The visa application fee is also called the Machine Readable Visa Fee, or ‘MRV fee’. Make sure to review the fee payment instructions available on your embassy or consulate website as methods may vary. In general, however, there are three ways to pay the non-refundable, non-transferrable visa application fee:

  • In person at an approved bank

  • By phone (you’ll receive a fee confirmation number)

  • Online (you’ll need to print your receipt)

During your research, don’t worry if you come across the term ‘visa issuance fee based on reciprocity’ – this does not apply for F1, F2, M1, M2, J1 and J2 visa applicants.

You’ll be asked for the MRV fee receipt when you get to your visa interview appointment. Some J visa applicants will not need to pay application processing fees if participating in a US Agency for International Development (USAID) program or a federally funded educational and cultural exchange program with a program serial number beginning G-1, G-2, G-3 or G-7.

5. Book and Clear your Visa Interview​

The final step in getting a US student visa is to arrange and attend a visa interview. The booking can be done either online or by calling your nearest US embassy or consulate. In either case, you should complete the MRV fee payment first, as you may need to give your MRV fee number.

The visa application process cannot be completed until you appear for an interview with a consular officer. Don’t worry if you need to schedule your interview appointment at a different US embassy or consulate than the one you used to apply for your visa. The barcode from your DS-160 can be used to retrieve your information in any US embassy or consulate. However, be aware that it may be difficult to qualify for a visa if you apply outside your place of permanent residence. Wait times for visa interview appointments vary by location, season and visa category.

Visa Preparation guidlines

It’s important to be on time for your visa interview – late applicants may be asked to reschedule for another day. In most cases only applicants with a scheduled appointment will be admitted inside the US embassy or consulate. Exceptions include a parent for children under 18, translators, and assistants for the disabled – you’ll need to contact your chosen embassy or consulate to give them the name of the parent, translator or assistant who will accompany you.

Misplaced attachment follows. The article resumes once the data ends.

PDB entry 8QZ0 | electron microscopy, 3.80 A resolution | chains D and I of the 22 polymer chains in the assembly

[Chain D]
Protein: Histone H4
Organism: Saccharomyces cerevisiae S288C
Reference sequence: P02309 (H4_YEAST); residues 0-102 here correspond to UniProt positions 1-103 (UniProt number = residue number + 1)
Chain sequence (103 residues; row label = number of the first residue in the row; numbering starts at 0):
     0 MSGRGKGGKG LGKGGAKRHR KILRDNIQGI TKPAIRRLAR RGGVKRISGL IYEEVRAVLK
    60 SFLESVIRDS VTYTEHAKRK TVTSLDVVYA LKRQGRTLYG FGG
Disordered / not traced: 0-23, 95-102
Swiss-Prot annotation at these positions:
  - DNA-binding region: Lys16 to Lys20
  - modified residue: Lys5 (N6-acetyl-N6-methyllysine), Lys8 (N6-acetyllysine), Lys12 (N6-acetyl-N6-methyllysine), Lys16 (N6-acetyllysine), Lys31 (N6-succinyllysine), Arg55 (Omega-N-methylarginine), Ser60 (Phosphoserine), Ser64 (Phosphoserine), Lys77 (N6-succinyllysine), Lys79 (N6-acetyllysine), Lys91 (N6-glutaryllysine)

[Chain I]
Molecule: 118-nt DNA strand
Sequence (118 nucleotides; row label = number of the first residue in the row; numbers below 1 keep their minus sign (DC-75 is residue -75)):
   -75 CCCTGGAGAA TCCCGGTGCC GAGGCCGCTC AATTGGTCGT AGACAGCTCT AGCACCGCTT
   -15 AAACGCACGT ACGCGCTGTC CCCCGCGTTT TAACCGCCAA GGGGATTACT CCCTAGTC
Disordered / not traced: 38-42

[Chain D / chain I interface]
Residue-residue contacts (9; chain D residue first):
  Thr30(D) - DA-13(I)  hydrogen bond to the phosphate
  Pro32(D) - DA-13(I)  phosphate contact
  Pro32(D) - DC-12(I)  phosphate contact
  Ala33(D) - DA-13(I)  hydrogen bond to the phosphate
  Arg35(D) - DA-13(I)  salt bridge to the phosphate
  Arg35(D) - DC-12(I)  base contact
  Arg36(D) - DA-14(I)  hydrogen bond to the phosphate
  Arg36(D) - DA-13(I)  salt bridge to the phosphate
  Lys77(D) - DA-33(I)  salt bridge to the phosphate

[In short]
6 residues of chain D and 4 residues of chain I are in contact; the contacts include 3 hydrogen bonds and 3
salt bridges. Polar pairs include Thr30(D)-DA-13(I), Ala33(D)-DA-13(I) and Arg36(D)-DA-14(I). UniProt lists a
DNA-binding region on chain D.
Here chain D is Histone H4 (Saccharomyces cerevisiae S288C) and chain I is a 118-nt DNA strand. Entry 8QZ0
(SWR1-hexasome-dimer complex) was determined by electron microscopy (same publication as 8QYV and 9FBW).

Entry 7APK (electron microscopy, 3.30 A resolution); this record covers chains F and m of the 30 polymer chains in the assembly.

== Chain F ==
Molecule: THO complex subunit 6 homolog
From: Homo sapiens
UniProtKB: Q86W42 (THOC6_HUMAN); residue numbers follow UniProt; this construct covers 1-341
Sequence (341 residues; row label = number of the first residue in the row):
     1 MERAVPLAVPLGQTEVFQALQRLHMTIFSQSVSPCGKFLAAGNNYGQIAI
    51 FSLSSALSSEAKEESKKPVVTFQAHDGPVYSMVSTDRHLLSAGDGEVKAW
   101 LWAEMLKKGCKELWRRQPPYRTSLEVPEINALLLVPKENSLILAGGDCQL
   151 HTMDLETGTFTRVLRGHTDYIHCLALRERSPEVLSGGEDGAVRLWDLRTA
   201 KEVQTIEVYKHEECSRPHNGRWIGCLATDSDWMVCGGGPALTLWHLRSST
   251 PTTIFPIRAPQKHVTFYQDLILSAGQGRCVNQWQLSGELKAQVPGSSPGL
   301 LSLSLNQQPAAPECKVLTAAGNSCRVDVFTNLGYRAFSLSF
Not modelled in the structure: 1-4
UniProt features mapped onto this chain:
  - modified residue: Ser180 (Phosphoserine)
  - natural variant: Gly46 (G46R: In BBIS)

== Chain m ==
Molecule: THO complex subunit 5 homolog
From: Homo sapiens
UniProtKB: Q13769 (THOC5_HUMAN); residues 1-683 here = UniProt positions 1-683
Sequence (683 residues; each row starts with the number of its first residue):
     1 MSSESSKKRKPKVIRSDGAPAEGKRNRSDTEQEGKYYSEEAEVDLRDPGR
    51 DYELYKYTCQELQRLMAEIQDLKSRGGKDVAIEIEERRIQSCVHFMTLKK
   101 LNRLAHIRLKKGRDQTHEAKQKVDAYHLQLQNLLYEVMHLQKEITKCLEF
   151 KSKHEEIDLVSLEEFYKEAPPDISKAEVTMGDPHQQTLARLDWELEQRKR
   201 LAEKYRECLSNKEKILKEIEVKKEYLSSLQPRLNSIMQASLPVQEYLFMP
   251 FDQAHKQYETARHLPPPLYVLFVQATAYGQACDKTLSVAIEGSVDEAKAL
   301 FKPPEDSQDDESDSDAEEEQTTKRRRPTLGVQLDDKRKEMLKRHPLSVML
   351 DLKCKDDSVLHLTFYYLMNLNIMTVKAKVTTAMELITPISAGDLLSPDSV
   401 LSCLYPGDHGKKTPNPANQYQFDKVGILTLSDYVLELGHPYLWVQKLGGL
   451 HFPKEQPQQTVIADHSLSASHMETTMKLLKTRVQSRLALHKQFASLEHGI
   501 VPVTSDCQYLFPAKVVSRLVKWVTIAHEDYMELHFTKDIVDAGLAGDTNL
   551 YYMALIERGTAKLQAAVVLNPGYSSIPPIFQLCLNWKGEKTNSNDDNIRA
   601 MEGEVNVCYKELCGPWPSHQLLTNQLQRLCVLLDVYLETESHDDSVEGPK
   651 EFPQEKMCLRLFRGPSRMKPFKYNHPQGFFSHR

The purpose of the visa interview is for the consular officer to determine whether you are qualified to receive a US student visa and, if so, which visa category is appropriate for you. Be prepared to answer questions regarding ties to your home country, your English language skills, your academic background, the program in the US to which you have been admitted, and proof of your financial resources. You may also be asked to explain your plans for when your studies are finished.

Ink-free, digital fingerprint scans will be taken as part of your application process. This usually happens at your visa interview.

After your interview the consular officer will tell you if your application requires further administrative processing – this can mean additional time for you to wait to receive your visa. Wait times will vary depending on country. You will also be informed how and when your passport with the visa will be returned to you (usually pick-up or delivery by courier). In some countries the courier company will send you an email with a tracking number which you can use to track the delivery of your passport.

F-1 and M-1 visas can be issued up to 120 days in advance of your study start date, but you will not be allowed to enter the US earlier than 30 days before your start date. J-1 visas can be issued at any time. If you want to enter the US before these 30 days, you must qualify for and obtain a visitor visa. The 30 day limitation does not apply to students returning to resume studies – they may enter the US at any time, provided they have a valid visa.

* Visa requirements may differ depending on country of application. Our counsellor will guide you through the process.

 Reasons for Visa rejections

 

To make you aware below are the few common reasons for US student visa rejections: -

  1. Lack of financial resources 

  2. Inability to prove intent of returning to the home country.

  3. Inconsistencies in data verification.

  4. Inability to create a favourable impression with the Interviewing officer.

  5. Signs of hostility, aggression, racial/ religious discriminatory responses etc.

 

US visas website posts regular updates regarding the process. Check to follow the approval timeline and make your travel plans accordingly. Inform your university of your itinerary as soon as your visa is granted.